Productivity measures are based on two components-what inputs are utilized, and what outcomes result. Inputs are often measured as dollars spent per pupil. Measuring outputs is more complex, since schools perform a variety of functions. Despite public fascination with test scores, education researchers and policy professionals lack agreement about appropriate definitions of outcomes and how well test scores or other indices measure them. How should we measure children’s health to ask whether school breakfast and lunch funds are well spent? What outcomes do we seek for severely mentally retarded or for trainable mentally handicapped children to evaluate the effectiveness of spending growth in special education? Do low-income student’s graduation rates respond sufficiently to investments in compensatory education or dropout prevention programs? What academic progress do we expect, and after how long, for immigrant children whose families arrive with varied levels of literacy? How do we judge the goals of vocational education?

To understand school spending and to determine whether school program productivity is truly declining (i.e., whether additional dollars have been well used), expenditures must be linked to the program and to the specific outcomes the spending w
as designed to enhance. If, for example, schools have used much of their new money to improve training of mentally handicapped youngsters, it would make no sense to judge the effectiveness of this spending by whether SAT scores improved for the college bound.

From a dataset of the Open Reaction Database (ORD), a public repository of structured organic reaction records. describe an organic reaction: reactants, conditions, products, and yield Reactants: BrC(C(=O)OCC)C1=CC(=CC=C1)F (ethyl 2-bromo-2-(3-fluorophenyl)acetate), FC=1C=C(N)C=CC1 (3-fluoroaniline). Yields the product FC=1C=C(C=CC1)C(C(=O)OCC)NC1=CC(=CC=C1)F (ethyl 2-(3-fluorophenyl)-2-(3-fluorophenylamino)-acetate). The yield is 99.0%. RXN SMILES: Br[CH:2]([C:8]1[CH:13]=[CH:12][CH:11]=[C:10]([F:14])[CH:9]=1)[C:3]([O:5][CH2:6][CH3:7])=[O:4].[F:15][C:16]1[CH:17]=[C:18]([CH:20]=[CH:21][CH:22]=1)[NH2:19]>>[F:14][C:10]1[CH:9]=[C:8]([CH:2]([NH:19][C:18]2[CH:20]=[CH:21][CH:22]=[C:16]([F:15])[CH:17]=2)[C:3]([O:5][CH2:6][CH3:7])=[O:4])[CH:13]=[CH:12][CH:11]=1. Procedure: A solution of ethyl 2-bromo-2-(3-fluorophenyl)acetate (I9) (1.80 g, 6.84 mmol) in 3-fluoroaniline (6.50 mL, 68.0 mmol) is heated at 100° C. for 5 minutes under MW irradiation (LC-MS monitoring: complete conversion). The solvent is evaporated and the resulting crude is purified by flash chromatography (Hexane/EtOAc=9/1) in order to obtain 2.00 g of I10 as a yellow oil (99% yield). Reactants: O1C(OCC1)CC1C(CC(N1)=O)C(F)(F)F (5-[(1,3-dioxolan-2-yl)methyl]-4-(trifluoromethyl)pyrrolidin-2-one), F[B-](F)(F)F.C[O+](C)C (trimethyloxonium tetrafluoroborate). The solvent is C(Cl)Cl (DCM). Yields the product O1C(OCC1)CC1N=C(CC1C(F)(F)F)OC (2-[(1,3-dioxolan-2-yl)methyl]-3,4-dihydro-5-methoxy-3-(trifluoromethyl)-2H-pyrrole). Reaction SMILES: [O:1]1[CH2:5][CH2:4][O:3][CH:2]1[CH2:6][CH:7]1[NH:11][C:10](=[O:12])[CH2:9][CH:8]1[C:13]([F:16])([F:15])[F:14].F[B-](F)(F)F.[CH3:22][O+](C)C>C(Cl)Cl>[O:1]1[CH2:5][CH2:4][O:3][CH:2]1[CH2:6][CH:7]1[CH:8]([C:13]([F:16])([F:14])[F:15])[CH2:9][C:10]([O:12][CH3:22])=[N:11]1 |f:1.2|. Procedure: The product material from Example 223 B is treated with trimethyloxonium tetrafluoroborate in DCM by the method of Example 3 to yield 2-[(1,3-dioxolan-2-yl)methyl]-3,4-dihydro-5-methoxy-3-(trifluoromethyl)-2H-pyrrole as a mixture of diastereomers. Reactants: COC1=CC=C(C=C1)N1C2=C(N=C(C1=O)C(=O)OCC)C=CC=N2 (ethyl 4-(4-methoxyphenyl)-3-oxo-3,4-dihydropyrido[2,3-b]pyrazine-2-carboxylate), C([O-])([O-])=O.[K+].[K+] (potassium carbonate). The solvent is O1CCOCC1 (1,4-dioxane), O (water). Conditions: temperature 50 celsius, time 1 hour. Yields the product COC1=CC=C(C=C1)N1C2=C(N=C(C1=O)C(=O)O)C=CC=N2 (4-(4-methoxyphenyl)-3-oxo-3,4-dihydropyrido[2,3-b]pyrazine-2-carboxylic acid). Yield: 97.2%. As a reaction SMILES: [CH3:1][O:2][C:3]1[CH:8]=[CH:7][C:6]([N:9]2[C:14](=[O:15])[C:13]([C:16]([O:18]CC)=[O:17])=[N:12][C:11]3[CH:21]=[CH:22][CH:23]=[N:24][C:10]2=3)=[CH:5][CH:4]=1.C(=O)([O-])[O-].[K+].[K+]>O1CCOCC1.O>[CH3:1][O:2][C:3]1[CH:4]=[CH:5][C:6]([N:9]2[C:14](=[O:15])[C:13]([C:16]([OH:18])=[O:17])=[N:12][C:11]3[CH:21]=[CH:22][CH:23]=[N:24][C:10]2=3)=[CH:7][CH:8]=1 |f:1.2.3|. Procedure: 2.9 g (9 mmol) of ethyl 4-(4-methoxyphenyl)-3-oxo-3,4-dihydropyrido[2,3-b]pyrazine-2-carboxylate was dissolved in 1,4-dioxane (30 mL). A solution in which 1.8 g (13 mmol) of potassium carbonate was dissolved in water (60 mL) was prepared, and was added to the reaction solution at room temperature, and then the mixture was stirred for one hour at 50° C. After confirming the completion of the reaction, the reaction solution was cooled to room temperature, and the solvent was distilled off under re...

This report differs from conventional analyses of changes in school spending in two ways. First, it uses a more appropriate method to adjust for inflation. Second, because public education consists of many programs with a variety of goals, this report examines changes in school expenditure by program (e.g., regular education, special education, transportation, school lunches, etc.), not by function (instruction, support services, etc.) or by “object” (salaries, supplies, etc.), as is commonly done. A list of programs examined in this report is shown in Figure 1.

Expenditures are examined for nine school districts in 1967 and 1991. The districts were chosen to be illustrative of U.S. districts in size, expenditure growth over the period, geographic location, urbanicity, minority enrollment, and relative affluence (see Appendix 2). Because neither school districts, states, nor the federal government tracks expenditures by program, this study required a research team to examine expenditure records for each of the nine districts. Every expenditure was categorized by the program it was designed to support.

Over any period, expenditures may rise solely because of inflation, or they may rise because more goods and services are purchased (or because of a combination of both factors). When, for example, Benno Schmidt claimed that “real” per pupil spending doubled from 1967 to 1991, he meant that schools now utilize twice the inputs they utilized a quarter-century earlier. To say this, however, requires a calculation of what it would have cost, in 1991, to purchase exactly those inputs (teachers, textbooks, administrators, etc.) that schools purchased in 1967. Only if this cost of 1967 resources (in “1991 dollars”) was less than half of actual 1991 spending can we say that per pupil expenditures did indeed double.